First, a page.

recovery that scientists credit to the 1987 landmark agreement
known as the Montreal Protocol on Substances That Deplete
United Nations member countries, led to the phasing out of
substances linked to ozone depletion.
What is SPF? When shopping for sunscreens, consumers
will no doubt notice each bottle lists its SPF number. Numbers
tend to be as low as 4 or as high as 100. But what is SPF?
And what does it have to do with protecting the skin from the
sun’s harmful rays? According to the Skin Cancer Foundation,
SPF, which stands for sun protection factor, is a measure
of a sunscreen’s ability to prevent the skin against ultraviolet
B, or UVB, rays from the sun. The Skin Cancer Foundation
notes that SPF works in a way that might surprise even the
most devoted of sun worshippers. If it takes 20 minutes for
unprotected skin to start redding, then a sunscreen with an
SPF of 15 will theoretically prevent redding for 15 times lon-
the Skin Cancer Foundation notes that the SPF model does
spark some concern. For example, no SPF sunscreen, regardless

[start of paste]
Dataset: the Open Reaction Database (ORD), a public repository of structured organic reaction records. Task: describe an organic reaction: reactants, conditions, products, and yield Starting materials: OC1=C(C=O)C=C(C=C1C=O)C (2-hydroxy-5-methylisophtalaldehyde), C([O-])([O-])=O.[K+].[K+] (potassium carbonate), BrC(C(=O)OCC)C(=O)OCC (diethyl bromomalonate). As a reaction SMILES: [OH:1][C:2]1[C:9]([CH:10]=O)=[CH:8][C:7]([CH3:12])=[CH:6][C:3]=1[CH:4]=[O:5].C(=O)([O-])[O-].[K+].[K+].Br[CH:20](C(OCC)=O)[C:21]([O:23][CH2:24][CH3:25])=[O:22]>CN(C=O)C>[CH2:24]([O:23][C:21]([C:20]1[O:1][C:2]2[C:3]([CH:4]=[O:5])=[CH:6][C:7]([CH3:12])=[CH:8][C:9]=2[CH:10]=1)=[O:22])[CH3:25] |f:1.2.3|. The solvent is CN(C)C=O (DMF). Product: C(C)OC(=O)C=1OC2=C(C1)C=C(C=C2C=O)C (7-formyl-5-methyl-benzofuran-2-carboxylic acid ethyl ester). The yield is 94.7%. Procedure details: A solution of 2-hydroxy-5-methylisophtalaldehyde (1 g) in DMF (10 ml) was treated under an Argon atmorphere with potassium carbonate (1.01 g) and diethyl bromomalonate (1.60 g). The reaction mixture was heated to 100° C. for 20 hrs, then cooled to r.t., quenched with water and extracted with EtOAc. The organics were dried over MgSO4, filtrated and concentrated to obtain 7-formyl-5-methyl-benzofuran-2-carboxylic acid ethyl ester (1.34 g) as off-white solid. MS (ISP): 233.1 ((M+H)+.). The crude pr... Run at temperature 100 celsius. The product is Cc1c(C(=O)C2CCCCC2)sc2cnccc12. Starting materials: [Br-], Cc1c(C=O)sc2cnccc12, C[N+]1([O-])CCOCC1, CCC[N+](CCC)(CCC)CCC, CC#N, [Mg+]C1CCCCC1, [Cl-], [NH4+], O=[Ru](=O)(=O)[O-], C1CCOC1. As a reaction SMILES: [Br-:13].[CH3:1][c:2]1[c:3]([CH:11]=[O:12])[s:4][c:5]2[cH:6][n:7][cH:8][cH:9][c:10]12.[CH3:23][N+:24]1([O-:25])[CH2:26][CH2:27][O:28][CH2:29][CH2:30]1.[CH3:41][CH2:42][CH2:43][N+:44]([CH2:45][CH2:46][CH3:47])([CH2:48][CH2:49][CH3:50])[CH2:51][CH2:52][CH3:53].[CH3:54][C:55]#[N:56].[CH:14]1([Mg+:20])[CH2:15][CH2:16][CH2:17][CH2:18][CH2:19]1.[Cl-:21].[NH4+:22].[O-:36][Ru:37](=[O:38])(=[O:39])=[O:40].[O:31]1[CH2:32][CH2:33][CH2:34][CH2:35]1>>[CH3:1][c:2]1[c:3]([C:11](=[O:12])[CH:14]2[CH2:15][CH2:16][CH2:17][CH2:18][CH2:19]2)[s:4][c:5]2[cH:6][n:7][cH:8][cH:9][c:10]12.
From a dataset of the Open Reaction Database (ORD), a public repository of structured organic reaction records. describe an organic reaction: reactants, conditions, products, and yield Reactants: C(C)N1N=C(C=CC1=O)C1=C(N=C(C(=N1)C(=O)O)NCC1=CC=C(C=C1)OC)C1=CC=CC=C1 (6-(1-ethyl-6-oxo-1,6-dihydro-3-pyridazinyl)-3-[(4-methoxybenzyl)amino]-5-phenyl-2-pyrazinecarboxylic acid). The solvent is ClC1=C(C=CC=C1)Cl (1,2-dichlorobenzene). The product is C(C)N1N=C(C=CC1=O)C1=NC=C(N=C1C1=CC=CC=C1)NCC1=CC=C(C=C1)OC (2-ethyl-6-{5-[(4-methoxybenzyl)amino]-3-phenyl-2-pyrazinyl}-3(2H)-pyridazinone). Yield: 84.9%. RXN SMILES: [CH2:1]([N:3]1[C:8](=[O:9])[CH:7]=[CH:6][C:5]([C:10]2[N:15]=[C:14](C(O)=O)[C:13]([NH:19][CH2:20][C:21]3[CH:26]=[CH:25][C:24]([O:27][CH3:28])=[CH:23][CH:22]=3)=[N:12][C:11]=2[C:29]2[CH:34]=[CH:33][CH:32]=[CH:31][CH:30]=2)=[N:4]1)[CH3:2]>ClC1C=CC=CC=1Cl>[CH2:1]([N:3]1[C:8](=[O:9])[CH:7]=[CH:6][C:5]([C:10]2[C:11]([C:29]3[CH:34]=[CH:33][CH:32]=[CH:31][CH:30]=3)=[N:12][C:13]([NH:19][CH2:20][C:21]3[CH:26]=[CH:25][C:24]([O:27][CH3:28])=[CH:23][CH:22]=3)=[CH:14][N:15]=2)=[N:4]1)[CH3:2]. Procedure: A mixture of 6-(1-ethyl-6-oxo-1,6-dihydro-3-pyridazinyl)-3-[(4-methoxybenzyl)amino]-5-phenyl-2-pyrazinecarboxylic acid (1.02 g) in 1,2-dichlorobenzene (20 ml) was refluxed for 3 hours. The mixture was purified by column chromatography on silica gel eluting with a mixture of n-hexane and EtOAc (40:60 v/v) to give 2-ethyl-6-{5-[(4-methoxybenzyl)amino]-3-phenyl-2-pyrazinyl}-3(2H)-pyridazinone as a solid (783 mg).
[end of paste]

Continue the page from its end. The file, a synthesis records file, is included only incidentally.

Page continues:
of its number, should be expected to remain effective for
longer than two hours without reapplication. In addition,
reddening of the skin is a reaction to UVB rays alone and indicates
little about any damage caused by ultraviolet A, or
UVA, rays. To protect themselves against both UVB and UVA
rays, the Skin Cancer Foundation recommends consumers use
only broad-spectrum sunscreens with an SPF of 15 or higher.
Wearing protective clothing, staying out of the sun between
the hours of 10 a.m. and 4 p.m. and reapplying sunscreen after
sweating or going into the water are other ways to protect
the skin from the sun’s harmful rays.
Did you know?
Various ingredients in many popular sunscreen can
enter the bloodstream after just one day of use, according
to a recent study published in the medical journal JAMA.
The study conducted by the Center for Drug Evaluation
and Research examined 24 healthy volunteers who
were randomly assigned to a spray or lotion sunscreen
that contained avobenzone, oxybenzone or octocrylene
or a cream sunscreen that contained the chemical ecamsule.
Volunteers applied their sunscreen to 75 percent of
cream had levels of ecamsule in their blood that are con-
sunscreen, especially those who used products that con-
benzone has been shown to be a common cause of contact
allergies. Oxybenzone is also being studied for its
potential connection to other conditions, including lower
testosterone levels in adolescent boys and shorter pregnancies
and disrupted birth weights in babies. However,
scientists who responded to the study warned that it
should not prevent people from applying sunscreen, as
the Skin Cancer Foundation notes that more Americans
are diagnosed with skin cancer each year than all other
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